Max Verstappen and Charles Leclerc are already hailed as future superstars of Formula One but Sunday’s battle of the 21-year-olds in Austria was the clearest glimpse yet of what might lie ahead.
Throw McLaren’s 19-year-old British rookie Lando Norris into the youthful mix as well and the sport looks set on a glittering course.
All three put in standout performances throughout the weekend at Spielberg to put more established drivers into the shade.
Ferrari’s Leclerc and Red Bull’s Verstappen thrilled the crowd with a wheel-banging, race-deciding battle in the closing laps.
They were the youngest top two finishers in F1 history and Verstappen, a six times race winner, had never before stepped up to the top step of the podium without having at least one champion on a lower rung.
Finland’s Valtteri Bottas, at 29 the old man on podium, finished third for Mercedes.
Leclerc’s three previous podium finishes, all third places, were with Bottas’s five times world champion team mate Lewis Hamilton taking the winner’s trophy. This was new territory for both youngsters.
Ferrari’s four times champion Sebastian Vettel, 2007 world champion Kimi Raikkonen, now with Alfa Romeo, and Hamilton had to settle for whatever points they could get in the Styrian sunshine.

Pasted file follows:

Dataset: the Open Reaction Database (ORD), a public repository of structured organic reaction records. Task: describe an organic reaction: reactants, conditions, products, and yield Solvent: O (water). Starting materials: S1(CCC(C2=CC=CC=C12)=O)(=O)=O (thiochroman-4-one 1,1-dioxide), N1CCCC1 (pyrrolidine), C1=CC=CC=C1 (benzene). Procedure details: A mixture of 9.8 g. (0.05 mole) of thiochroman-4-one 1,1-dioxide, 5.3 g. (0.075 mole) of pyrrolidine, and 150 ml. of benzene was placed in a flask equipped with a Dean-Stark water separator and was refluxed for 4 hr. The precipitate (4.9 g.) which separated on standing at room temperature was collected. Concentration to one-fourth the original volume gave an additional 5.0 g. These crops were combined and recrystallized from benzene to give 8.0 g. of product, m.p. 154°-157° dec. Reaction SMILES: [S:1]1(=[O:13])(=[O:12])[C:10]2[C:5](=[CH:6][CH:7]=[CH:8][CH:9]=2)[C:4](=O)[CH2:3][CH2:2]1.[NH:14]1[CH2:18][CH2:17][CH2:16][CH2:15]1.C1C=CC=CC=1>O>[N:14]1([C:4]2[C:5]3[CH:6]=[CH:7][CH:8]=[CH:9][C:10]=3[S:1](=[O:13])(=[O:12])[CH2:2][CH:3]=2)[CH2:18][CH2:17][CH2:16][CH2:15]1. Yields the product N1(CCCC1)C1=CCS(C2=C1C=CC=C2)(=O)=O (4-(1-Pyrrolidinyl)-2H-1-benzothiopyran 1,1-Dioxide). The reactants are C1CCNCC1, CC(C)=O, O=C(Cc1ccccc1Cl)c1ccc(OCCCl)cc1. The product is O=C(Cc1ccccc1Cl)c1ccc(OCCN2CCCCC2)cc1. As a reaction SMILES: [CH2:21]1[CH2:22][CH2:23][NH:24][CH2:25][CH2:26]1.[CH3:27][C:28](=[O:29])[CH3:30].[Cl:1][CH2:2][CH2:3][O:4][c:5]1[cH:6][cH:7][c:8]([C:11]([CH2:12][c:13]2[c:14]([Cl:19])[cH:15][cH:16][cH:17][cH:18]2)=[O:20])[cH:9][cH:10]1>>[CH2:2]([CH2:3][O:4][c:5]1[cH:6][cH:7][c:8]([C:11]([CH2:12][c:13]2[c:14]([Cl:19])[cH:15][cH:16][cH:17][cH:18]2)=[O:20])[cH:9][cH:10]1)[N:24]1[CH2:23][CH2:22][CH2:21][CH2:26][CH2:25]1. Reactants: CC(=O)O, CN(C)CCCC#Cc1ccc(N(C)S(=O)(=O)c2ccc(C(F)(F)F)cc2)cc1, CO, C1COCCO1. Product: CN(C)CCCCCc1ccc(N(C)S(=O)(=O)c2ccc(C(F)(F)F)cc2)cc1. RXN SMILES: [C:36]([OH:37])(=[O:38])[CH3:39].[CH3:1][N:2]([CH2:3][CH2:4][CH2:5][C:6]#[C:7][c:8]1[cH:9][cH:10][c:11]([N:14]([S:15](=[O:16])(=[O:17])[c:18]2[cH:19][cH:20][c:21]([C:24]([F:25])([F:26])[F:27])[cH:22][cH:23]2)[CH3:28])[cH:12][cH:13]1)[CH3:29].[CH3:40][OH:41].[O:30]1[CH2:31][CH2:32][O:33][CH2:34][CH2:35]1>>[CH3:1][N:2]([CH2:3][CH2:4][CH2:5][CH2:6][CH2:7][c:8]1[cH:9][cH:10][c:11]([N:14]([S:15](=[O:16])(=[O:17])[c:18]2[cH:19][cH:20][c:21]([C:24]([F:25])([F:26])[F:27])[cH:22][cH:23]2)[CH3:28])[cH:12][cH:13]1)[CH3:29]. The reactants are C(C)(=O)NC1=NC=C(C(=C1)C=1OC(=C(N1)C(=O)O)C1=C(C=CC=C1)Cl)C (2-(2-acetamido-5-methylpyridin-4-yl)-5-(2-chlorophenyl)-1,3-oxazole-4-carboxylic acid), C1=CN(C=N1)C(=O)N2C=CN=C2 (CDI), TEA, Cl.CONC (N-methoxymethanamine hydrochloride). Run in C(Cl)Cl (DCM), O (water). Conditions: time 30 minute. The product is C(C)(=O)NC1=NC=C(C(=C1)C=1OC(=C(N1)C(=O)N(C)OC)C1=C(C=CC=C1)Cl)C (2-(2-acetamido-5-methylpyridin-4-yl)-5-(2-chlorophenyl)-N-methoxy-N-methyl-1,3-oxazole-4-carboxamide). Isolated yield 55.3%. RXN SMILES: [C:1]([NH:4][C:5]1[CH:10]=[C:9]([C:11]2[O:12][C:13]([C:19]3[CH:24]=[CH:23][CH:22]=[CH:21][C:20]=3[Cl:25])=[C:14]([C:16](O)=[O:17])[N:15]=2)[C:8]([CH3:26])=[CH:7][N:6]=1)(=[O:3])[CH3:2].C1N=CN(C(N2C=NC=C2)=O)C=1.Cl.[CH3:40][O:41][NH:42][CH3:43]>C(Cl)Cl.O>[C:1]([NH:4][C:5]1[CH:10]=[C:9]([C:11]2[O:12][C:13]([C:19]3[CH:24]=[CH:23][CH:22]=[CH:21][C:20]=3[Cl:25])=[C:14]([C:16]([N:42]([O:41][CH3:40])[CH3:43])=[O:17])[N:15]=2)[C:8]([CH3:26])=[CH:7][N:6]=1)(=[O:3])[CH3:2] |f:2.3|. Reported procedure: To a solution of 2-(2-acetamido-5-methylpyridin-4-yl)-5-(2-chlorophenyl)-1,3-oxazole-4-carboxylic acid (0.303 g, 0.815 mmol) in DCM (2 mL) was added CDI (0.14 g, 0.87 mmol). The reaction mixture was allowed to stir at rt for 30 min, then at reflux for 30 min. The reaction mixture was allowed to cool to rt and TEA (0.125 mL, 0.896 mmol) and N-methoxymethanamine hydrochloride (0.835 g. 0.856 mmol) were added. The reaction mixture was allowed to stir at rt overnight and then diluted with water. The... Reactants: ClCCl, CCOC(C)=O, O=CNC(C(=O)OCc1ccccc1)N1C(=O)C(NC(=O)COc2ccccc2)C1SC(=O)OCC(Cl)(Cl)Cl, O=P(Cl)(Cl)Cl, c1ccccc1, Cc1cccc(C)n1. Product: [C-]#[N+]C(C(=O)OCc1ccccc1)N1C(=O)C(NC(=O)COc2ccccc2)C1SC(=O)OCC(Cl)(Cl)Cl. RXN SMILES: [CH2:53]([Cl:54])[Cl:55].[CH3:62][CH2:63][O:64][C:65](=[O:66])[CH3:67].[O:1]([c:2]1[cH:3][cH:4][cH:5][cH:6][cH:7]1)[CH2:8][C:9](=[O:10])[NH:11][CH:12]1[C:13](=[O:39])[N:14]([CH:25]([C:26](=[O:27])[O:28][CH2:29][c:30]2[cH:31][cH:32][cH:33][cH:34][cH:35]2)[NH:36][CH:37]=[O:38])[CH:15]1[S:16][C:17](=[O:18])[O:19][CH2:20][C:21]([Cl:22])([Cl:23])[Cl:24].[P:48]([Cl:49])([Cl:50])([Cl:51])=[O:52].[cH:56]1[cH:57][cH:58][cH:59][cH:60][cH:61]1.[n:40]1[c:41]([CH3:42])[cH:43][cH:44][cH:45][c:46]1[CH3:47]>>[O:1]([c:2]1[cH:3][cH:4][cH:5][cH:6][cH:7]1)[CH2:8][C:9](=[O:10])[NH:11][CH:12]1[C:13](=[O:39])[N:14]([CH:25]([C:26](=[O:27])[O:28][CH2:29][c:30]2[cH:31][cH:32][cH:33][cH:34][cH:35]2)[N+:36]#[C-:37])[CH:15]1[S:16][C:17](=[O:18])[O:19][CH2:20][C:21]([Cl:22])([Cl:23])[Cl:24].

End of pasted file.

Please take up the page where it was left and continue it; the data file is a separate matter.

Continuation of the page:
The late collision between the Red Bull and Ferrari, ruled a racing incident by stewards, and their differing opinions over the fairness of it also injected an early bit of needle into the fledgling rivalry.
Hamilton, who made his debut as a 22-year-old but is now 34, welcomed the rise of the next generation.
“I’ll go and fight the young ‘uns, man!” he said after qualifying between pole-sitter Leclerc and third-placed Verstappen, who moved up to the front row after the Briton was handed a grid penalty.
“It’s cool. I’m representing for the more grown men I guess.”
While Leclerc and Verstappen kept the fans, many thousands in Dutch orange, on the edge of their seats, Norris also impressed.
Starting fifth, he vaulted up to third at the start and passed Hamilton in a bold move around the outside at the first corner.
Driving a car that was no match for Mercedes, Ferrari and Red Bull’s challengers, he dropped back but not without giving Vettel, Verstappen and Raikkonen — the oldest driver on the grid — a fight.
Finishing an impressive sixth, his display in Austria came a week after a gritty drive into the points in a hydraulically hobbled McLaren that won him the “Driver of the Day” accolade at the French Grand Prix.
“I was sceptical at first. I thought ‘so young, can he cope with the pressure?’,” Britain’s 1996 world champion and Sky Sports television pundit Damon Hill said of Norris’s season so far.
“Not a hint of it … he stayed out of trouble, as he said he wanted to do, and he got the result.”
Big Question: Thoughts on the young guns in Austria?